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C. C. WORTHINGTON AND THE WORTHINGTON MOWER

Author Photo
By Staff | Sep 1, 1999

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The Worthington Airfield 'Grass Blitzer.'

When J. J. Newberry of Roebling, New Jersey, recently inquired
about the Worthington tractor he owned, we were unable to turn up
much in our files. We had printed one previous story on a
Worthington, written by Peter Noyes in our October 1989 issue.

As is often the case, our further research turned up yet another
remarkable individual at the center of the development of an
American tractor. Charles Campbell Worthington was the
internationally known industrialist and sportsman who developed the
Worthington tractor. Thanks to the Monroe County Historical Society
in Stroudsburg, Pa., we were able to find photographs of the
tractors and learn quite a bit about C. C. Worthington.

C. C. Worthington was born in Brooklyn, New York, in January
1854, son of Henry R. and Sara Newton Worthington. In 1840, his
father had invented the first direct-acting steam pump, the success
of which led to the creation of the well known Worthington Pump and
Machinery Corporation.

After his 1879 marriage to Julia Apgar Hedden, C. C. Worthington
lived in New York City and Irvington-on-the Hudson, and the couple
had five children. A graduate of the School of Mines at Columbia
University, Worthington entered the pump business, and took over
the Worthington Company upon his father’s death in 1880. During
his tenure there, he contributed hundreds of important improvements
and developments in pumps, compressors and other machines.

The business thrived, plants were opened in many European
cities, and many honors were bestowed at Expositions. Perhaps his
greatest achievement was during the Egyptian Sudan insurrection,
when the British Army faced certain defeat unless water could be
carried to them across 200 miles of desert. Worthington’s
successful engineering of this problem resulted in knighthood.

In addition, he administered the affairs of the Holley Steam
Pump Company of Buffalo, New York, which he owned and controlled.
He was a director of banks and corporations and a patron of the
Metropolitan Opera and Philharmonic Societies.

In 1899, C. C. Worthington sold his interests in Worthington
Pump to six of the leading pump companies in the U.S., which were
incorporated under the name of International Steam Pump Company.
Worthington was its president until his ‘retirement’ in
1900 at age 46.

The automobile age was now dawning, and Worthington was
interested. He designed and built several steam automobiles which
were promising, but the gasoline engine interested him enough to
organize the Worthington Automobile Company. Several kinds of
domestic and foreign pleasure cars were built and introduced by the
firm.

In the early 1900s, he took up summer residence at
Shawnee-on-Delaware, where created Buckwood Park. A great
sportsman, Worthington was both an accomplished rifleman and
fisherman. He brought deer to his 5,000 acre estate and many other
wild life were protected there, as well. In order to meet his
desire for others to share in his appreciation of the property, he
designed and built Buckwood Inn, a summer resort. Surrounding the
Inn he created the Shawnee Country Club with its famous golf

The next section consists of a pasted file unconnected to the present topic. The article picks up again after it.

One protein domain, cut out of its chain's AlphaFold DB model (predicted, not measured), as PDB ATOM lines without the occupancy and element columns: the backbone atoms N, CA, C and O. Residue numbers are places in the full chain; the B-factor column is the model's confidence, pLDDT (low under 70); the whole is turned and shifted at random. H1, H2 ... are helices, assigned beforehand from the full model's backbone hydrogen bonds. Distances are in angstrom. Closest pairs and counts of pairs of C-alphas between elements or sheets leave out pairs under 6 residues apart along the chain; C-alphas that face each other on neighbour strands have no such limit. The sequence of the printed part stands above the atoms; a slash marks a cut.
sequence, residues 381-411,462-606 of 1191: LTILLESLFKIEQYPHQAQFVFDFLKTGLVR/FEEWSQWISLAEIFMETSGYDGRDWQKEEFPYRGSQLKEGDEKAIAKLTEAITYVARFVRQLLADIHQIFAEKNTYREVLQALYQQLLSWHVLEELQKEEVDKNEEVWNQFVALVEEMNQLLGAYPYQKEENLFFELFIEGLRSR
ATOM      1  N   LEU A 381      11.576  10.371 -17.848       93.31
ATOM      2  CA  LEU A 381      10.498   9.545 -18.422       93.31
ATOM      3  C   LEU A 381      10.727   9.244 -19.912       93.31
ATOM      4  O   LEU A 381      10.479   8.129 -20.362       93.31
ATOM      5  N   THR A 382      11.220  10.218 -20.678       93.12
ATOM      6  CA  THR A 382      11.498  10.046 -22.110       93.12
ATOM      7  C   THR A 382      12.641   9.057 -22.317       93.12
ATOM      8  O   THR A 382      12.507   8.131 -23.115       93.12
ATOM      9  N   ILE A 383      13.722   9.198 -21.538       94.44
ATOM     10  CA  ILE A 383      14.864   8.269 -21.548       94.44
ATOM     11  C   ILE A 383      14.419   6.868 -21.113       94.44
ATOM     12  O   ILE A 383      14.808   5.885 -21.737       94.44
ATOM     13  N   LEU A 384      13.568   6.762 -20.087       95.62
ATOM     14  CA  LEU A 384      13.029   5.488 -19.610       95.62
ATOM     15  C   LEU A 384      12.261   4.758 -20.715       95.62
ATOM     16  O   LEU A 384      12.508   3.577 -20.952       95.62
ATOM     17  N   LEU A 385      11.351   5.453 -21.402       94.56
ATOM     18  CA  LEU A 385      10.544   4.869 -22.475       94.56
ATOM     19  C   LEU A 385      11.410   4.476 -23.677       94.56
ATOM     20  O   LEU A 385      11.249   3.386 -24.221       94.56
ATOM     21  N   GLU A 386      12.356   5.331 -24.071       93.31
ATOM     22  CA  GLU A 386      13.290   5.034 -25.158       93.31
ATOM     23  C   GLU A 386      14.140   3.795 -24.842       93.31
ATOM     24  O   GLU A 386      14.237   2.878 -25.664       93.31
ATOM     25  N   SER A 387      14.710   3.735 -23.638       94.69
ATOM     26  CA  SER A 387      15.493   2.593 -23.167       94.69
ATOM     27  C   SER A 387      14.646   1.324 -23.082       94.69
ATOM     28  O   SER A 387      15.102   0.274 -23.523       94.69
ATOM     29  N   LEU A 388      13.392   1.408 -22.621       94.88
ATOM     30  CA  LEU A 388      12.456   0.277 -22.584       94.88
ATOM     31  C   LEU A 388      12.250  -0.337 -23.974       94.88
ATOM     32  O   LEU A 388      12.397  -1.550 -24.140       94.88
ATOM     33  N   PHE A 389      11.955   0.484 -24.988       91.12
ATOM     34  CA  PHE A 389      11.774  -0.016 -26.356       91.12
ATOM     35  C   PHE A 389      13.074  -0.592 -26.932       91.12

course. In 1906, he married Maude Clement Rice and the couple had
two daughters.

Worthington was an avid golfer, having played in Scotland when
the old feather ball was used. He had built a six-hole course on
his estate at Irvington-on-Hudson, and helped in the creation of
other golf clubs as well, in Mt. Hope and Ardsley, New York.

One of the offshoots of Worthington’s golf hobby was that
the formation of the PGA (Professional Golfers Association) was
brought about through his efforts. In 1912 he asked a group of
professionals to be his guests at Buckwood Inn and the results
produced the organization.

Maintenance was a matter always uppermost in Worthington’s
mind. At first, he brought a Scotsman with his dogs and sheep herd
to do the job, but they ultimately proved inadequate. This led
Worthington to invent the first commercially successful gang
lawnmower. He founded the Shawnee Mower Co., which later became
Worthington Mower Co.

Worthington’s first gang mower had three moving wheels and
was pulled by a horse. The horse wore leather boots to keep its
hooves from marring the fairway. In 1919, Worthington designed a
tractor to pull the mower. Worthington mowers then became the
standard for golf course maintenance. In 1938, Worthington’s
grandson Ross Sawtelle adapted the mower for use in military
airfield maintenance, and the mowers were produced all during World
War II. So great was the company’s excellence of production,
they were awarded the Army-Navy ‘E’ and ‘Star’
awards.

Worthington died at his Washington, D.C. home in October of
1944. The company, which had been located at 140 North Second
Street in Stroudsburg, Pa., was apparently sold to Jacobsen
Manufacturing in 1945, and continued to produce mowers for
homeowners as well as golf courses. The company was listed in
Stroudsburg directories until about 1959. According to the listing
of the members of the Manufacturers’ Association of Monroe
County in 1926-27, the company at that time had an average of 26
employees.

In the early 1920s, Worthington kerosene engines were made in
sizes from 1? to 25 HP by the Worthington Pump and Machinery
Corporation. C. C. Worthington managed the firm for the last twenty
years of the last century, before moving on to other pursuits. This
illustration is from an A.S.M.E. catalog.

Gas Engine Magazine

Preserving the History of Internal Combustion Engines